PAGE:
The man, who will appear at Harrogate magistrates' court this morning, was a house-parent at Springhill residential school, in Ripon, North Yorkshire. He had been interviewed by police who were investigating a series of allegations of physical and sexual abuse at the school in the Sixties and Seventies.
The inquiry is the latest in a series of scandals where former residents of children's homes around the country have made extensive allegations of abuse, particularly in North Wales and Cheshire, where Britain's biggest investigation into the abuse of children in care was launched four years ago.
The Yorkshire investigation began last September after a former resident at the school, which looked after children with learning difficulties and challenging behaviour, made a complaint to the charity Barnardo's which was passed on to the police.
Police have now spoken to 60 former residents of the school, which was responsible for boys and girls between the ages of 5 and 16, and 10 complaints of abuse have been made against former members of staff. These allegations are being investigated.
"Since receiving the initial complaint we have spoken to a number of former residents, some of whom have made allegations of physical and sexual abuse," said Detective Inspector Phil Metcalfe, who is leading the inquiry. "We are continuing our inquiries and it is vital we hear from people who lived at the Springhill school in order to substantiate these allegations."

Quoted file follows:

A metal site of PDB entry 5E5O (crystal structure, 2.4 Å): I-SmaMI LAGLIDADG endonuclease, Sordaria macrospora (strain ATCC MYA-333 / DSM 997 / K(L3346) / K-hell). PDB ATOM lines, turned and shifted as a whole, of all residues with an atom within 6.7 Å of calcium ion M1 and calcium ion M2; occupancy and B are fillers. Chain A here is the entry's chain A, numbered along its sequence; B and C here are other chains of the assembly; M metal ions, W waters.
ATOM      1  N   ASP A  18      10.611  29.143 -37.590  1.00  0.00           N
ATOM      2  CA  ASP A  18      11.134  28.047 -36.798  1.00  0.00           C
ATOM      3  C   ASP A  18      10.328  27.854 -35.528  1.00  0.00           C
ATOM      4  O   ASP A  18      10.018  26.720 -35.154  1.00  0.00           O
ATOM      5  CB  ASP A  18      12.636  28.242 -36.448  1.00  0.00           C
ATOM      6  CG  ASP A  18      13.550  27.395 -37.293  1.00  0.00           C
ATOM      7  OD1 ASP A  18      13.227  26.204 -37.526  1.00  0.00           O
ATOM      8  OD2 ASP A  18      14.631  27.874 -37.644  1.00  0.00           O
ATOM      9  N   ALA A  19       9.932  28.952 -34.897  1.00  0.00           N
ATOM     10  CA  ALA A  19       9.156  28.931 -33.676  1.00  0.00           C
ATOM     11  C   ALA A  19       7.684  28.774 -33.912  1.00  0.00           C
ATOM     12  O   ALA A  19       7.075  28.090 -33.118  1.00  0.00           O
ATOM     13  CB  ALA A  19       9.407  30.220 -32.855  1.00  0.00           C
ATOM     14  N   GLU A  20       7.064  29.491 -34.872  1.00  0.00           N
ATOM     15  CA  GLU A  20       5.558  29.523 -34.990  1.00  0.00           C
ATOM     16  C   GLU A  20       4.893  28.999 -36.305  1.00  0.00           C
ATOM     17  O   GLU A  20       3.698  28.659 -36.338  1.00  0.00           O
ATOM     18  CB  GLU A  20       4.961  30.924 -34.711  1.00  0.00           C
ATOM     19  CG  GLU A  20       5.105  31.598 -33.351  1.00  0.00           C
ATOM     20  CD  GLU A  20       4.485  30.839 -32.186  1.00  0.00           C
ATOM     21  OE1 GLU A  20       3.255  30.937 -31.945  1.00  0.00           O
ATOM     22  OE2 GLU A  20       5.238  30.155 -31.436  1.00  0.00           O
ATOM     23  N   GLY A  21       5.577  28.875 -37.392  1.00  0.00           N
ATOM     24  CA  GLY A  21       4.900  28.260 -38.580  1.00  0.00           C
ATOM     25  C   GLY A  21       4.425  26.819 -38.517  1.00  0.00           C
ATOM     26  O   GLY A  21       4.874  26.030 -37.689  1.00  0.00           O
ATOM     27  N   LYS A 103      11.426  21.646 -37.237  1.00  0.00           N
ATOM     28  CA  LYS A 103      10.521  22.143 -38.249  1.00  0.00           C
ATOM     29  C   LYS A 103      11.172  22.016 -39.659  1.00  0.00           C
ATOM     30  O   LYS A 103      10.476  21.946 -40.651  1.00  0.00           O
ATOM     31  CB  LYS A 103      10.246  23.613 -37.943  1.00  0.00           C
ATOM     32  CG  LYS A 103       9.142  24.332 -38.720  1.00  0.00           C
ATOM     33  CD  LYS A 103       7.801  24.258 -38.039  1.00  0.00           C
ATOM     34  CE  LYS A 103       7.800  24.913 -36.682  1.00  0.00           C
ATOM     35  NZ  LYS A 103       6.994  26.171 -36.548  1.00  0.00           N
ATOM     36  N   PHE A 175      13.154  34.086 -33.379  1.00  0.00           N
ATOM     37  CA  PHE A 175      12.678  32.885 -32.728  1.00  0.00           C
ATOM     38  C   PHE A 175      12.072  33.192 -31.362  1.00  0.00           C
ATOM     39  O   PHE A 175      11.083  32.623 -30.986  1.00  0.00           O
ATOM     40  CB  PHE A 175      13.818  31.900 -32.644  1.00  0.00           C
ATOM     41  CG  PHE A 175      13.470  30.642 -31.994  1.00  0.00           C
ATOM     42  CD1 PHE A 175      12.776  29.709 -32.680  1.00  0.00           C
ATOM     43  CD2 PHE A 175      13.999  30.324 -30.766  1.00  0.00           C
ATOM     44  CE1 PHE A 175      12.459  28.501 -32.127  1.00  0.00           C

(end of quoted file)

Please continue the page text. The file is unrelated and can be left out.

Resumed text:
Twelve officers and two social workers from North Yorkshire County Council have been drafted in to help with the investigation, codenamed Operation Pudsey.
During the Sixties and Seventies, the Barnardo's Springhill School was based in an old Church Commission building called the Bishop's Palace. It included 82 acres of land, and had a chapel, a coach house and a gate lodge.
Between 1940, when the school was established, and 1949, it was an all- girls school, but in 1950 it became mixed and was known as a school for the "educationally subnormal". In 1989 pounds 2m was invested in constructing four new buildings for the school. There were on average 40 children cared for by the school each year, although this went up to 56 in 1979.
A spokeswoman for the police said that she was not aware of any previous investigation into Springhill. None of the current staff is under suspicion.
A spokesman for Barnardo's said: "We are saddened and distressed by any claims relating to the protection of children entrusted to our care. This matter was brought to our attention in 1997, we immediately investigated and passed the matter over to the police.
More than 100 homes and schools in Cheshire and Merseyside have been or are being investigated amid allegations that children in care have been abused. And for the past two years, police have been investigating claims of abuse in the North-west.
Despite this a national conference on child abuse, organised by social services in the North-west, had to be cancelled because not enough social workers wanted to attend.